For those of you that experience regular bouts of indigestion or heartburn, I have an excellent and dead-easy home remedy for you: slippery elm lozenges. Earlier in the week I posted about pregnancy heartburn, what causes it, how common it is and my top tips for reducing symptoms. These lozenges were mentioned, as they can be used safely throughout pregnancy. It should also be noted that they are great for anyone, i.e. non-pregnant folk, who experience reflux.
Firstly, let me give you a quick run down on slippery elm (Ulmus rubra), an all-round hero of herbal medicine and truly excellent remedy to have on hand in your pantry.
The bark of the slippery elm tree had been used for centuries in herbal medicine, with remedies requiring both topical application (as a healing balm for wounds) and oral ingestion (for sore throats, digestive upsets, etc).
If you haven’t had it before, the mucilaginous texture of slippery elm can be a little off-putting, but mixed well into fluid it’s actually very palatable, if a little ‘earthy’ tasting.
This mucilage is one of the ways in which slippery elm works its magic – coating and soothing mucous membranes (found in the digestive, respiratory and reproductive tracts) on its transit through the body. For heartburn, this is ideal. The slippery elm creates a protective coating for your oesophagus, which stops the burning sensation associated with gastric reflux. It also soothes inflammation, which is particularly important for chronic conditions.
A spoonful of slippery elm mixed well into a glass of water, between meals, is the simplest way to take it and highly effective to boot. However, this isn’t always convenient, particularly during work hours, when travelling, etc; and some folks simply don’t like downing a glass of earthy elixir. No problem.
How to make your very own (dead-easy) slippery elm lozenges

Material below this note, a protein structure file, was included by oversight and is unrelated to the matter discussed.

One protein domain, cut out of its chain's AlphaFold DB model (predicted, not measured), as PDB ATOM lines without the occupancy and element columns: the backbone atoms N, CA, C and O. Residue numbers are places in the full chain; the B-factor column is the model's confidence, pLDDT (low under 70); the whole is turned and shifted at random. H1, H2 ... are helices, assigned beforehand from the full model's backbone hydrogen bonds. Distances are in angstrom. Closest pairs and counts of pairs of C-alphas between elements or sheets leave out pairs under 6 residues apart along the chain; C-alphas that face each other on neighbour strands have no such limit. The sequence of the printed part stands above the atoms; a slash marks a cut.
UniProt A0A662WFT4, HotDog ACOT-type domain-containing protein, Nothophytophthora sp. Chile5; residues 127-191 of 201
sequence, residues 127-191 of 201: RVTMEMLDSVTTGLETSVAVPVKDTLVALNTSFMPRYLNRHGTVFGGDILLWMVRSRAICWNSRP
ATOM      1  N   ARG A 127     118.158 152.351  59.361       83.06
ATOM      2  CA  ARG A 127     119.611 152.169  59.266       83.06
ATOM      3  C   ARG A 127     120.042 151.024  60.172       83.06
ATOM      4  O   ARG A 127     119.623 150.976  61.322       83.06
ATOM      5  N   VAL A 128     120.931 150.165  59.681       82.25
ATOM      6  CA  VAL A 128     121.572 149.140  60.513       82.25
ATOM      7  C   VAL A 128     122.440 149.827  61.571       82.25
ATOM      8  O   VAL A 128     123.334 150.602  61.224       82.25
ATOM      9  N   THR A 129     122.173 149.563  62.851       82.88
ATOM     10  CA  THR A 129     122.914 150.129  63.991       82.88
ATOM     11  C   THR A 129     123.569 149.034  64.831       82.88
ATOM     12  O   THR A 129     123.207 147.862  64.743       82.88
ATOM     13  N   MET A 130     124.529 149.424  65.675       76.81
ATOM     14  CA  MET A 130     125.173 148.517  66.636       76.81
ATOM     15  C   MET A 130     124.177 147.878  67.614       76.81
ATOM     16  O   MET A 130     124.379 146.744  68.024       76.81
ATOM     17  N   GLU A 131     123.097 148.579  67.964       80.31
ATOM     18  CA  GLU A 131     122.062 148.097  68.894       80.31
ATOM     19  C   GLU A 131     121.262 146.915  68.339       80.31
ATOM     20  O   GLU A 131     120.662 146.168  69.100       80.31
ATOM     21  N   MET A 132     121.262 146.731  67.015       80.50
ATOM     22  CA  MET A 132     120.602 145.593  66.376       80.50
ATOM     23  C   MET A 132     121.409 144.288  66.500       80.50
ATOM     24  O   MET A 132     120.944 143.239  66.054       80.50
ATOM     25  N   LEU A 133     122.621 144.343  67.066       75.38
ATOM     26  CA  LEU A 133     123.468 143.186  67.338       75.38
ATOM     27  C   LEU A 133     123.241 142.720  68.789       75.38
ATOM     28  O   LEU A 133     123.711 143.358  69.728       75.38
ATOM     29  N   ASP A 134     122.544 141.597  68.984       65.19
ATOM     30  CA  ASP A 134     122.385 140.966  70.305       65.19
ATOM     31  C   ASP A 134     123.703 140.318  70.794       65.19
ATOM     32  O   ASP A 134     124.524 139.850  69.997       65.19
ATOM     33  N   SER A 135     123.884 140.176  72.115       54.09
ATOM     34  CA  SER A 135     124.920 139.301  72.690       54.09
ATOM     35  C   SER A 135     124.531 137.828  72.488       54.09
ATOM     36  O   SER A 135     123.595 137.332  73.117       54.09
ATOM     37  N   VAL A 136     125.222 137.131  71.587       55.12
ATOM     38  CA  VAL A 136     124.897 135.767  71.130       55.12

Preheat your oven to 120 C.
Take 1/2 – 1 cup of slippery elm powder and combine with enough honey (start with 1 spoonful at a time and work your way up) to make a firm, but not dry, dough. If you like, and you have some on hand, you can add a couple of drops of peppermint, lemon or orange essential oil – these will add a subtle flavour and also aid digestion.
Lightly dust a cutting board with additional slippery elm and roll out your dough like a snake (two ‘snakes’ may be easier, depending on how much dough you’ve made). Cut into small sections – roughly fingernail size – and roll into balls. Flatten these onto a baking tray and then pop into the oven for around an hour.
Once cooled, pop your dusty little lozenges into an airtight container and keep in the cupboard (they’ll last for months). These can be sucked (or, if you’re like me, chewed) whenever you experience heartburn. Start with one, but you can have up to 3 or 4 if needed. Symptom relief is usually very quick, often within minutes, but may be longer.
A couple of cautions and comments
Because slippery elm is a fibre (it’s also great for sluggish digestion BTW) ensure that you drink plenty of water whenever you take a dose. Aim for at least a glass with every 1 teaspoon / 2 lozenges. If you don’t, then things can tend to… errrm… plug up.
Again because it’s a fibre, slippery elm should not be taken at the same time as medications or mineral supplements, as it may ‘bind’ with the actives and inhibit the therapeutic action. Ideally, allow a gap of 1/2 – 1 hour before taking slippery elm.
I cannot tell you how many times women and non-herbal healthcare professionals have asked me whether slippery elm is really safe in pregnancy. I am here to tell you that, almost without exception, it is indeed safe. You may read elsewhere on the internet that slippery elm is cautioned, or even contraindicated, in pregnancy. This is based on its historical use as an abortifacient… when it was inserted vaginally. Because of this, the traditional caution is still mentioned in some texts and many chat forums. However, I want to reassure you that no harm is to be expected when using slippery elm the way I have described above. If you have further questions, I’d suggest talking to your health practitioner, who is best placed to give you individualised advice.
Have you tried slippery elm before? How did you find the flavour and, perhaps more importantly, effect on your health?